The big shareholder groups in China Resources Cement Holdings Limited (HKG:1313) have power over the company. Generally speaking, as a company grows, institutions will increase their ownership. Conversely, insiders often decrease their ownership over time. Companies that used to be publicly owned tend to have lower insider ownership.
China Resources Cement Holdings has a market capitalization of HK$63b, so it’s too big to fly under the radar. We’d expect to see both institutions and retail investors owning a portion of the company. Taking a look at our data on the ownership groups (below), it’s seems that institutions are noticeable on the share registry. Let’s delve deeper into each type of owner, to discover more about 1313.
What Does The Institutional Ownership Tell Us About China Resources Cement Holdings?
Many institutions measure their performance against an index that approximates the local market. So they usually pay more attention to companies that are included in major indices.
China Resources Cement Holdings already has institutions on the share registry. Indeed, they own 11% of the company. This can indicate that the company has a certain degree of credibility in the investment community. However, it is best to be wary of relying on the supposed validation that comes with institutional investors. They too, get it wrong sometimes. When multiple institutions own a stock, there’s always a risk that they are in a ‘crowded trade’. When such a trade goes wrong, multiple parties may compete to sell stock fast. This risk is higher in a company without a history of growth. You can see China Resources Cement Holdings’s historic earnings and revenue, below, but keep in mind there’s always more to the story.
We note that hedge funds don’t have a meaningful investment in China Resources Cement Holdings. There are a reasonable number of analysts covering the stock, so it might be useful to find out their aggregate view on the future.
Insider Ownership Of China Resources Cement Holdings
The definition of company insiders can be subjective, and does vary between jurisdictions. Our data reflects individual insiders, capturing board members at the very least. The company management answer to the board; and the latter should represent the interests of shareholders. Notably, sometimes top-level managers are on the board, themselves.
Most consider insider ownership a positive because it can indicate the board is well aligned with other shareholders. However, on some occasions too much power is concentrated within this group.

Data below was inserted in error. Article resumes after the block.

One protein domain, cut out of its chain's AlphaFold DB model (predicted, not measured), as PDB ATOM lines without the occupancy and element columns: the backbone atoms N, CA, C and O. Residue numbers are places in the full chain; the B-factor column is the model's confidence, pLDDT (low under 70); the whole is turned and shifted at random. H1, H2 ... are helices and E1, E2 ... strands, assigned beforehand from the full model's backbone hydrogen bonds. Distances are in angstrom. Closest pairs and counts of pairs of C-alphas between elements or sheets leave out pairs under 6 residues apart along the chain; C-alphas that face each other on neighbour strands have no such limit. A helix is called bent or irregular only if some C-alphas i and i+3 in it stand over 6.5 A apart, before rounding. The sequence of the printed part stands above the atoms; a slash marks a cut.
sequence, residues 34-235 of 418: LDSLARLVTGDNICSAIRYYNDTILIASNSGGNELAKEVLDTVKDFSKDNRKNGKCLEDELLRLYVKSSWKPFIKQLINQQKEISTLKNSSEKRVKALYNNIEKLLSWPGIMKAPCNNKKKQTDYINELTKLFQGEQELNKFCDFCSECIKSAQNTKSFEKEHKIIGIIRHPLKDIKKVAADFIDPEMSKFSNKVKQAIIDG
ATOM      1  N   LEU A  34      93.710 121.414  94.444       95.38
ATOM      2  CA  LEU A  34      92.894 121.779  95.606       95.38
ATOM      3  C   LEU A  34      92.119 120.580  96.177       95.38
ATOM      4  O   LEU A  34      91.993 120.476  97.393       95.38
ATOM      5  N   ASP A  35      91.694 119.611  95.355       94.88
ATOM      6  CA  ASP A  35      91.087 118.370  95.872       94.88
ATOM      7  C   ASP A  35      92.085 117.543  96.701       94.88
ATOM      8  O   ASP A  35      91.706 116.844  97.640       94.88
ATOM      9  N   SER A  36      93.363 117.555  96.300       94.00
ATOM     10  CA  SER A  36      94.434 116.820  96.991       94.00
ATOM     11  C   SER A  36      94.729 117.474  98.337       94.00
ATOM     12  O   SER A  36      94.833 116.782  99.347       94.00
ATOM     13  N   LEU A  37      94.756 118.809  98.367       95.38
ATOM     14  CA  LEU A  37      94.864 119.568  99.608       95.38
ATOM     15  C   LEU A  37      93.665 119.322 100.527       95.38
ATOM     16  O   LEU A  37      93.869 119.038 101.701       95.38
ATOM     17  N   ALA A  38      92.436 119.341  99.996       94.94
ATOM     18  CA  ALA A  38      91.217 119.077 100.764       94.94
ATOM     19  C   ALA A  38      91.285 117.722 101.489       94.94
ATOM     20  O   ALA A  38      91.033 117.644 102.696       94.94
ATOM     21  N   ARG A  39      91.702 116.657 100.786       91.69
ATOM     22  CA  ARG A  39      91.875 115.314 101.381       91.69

Our data suggests that insiders own under 1% of China Resources Cement Holdings Limited in their own names. But they may have an indirect interest through a corporate structure that we haven’t picked up on. It is a very large company, so it would be surprising to see insiders own a large proportion of the company. Though their holding amount to less than 1%, we can see that board members collectively own HK$12m worth of shares (at current prices). In this sort of situation, it can be more interesting to see if those insiders have been buying or selling.
General Public Ownership
With a 20% ownership, the general public have some degree of sway over 1313. This size of ownership, while considerable, may not be enough to change company policy if the decision is not in sync with other large shareholders.
Private Company Ownership
It seems that Private Companies own 69%, of the 1313 stock. It might be worth looking deeper into this. If related parties, such as insiders, have an interest in one of these private companies, that should be disclosed in the annual report. Private companies may also have a strategic interest in the company.
I find it very interesting to look at who exactly owns a company. But to truly gain insight, we need to consider other information, too.
I like to dive deeper into how a company has performed in the past. You can access this interactive graph of past earnings, revenue and cash flow, for free.
If you would prefer discover what analysts are predicting in terms of future growth, do not miss this free report on analyst forecasts.
NB: Figures in this article are calculated using data from the last twelve months, which refer to the 12-month period ending on the last date of the month the financial statement is dated. This may not be consistent with full year annual report figures.
If you spot an error that warrants correction, please contact the editor at firstname.lastname@example.org. This article by Simply Wall St is general in nature. It does not constitute a recommendation to buy or sell any stock, and does not take account of your objectives, or your financial situation. Simply Wall St has no position in the stocks mentioned.
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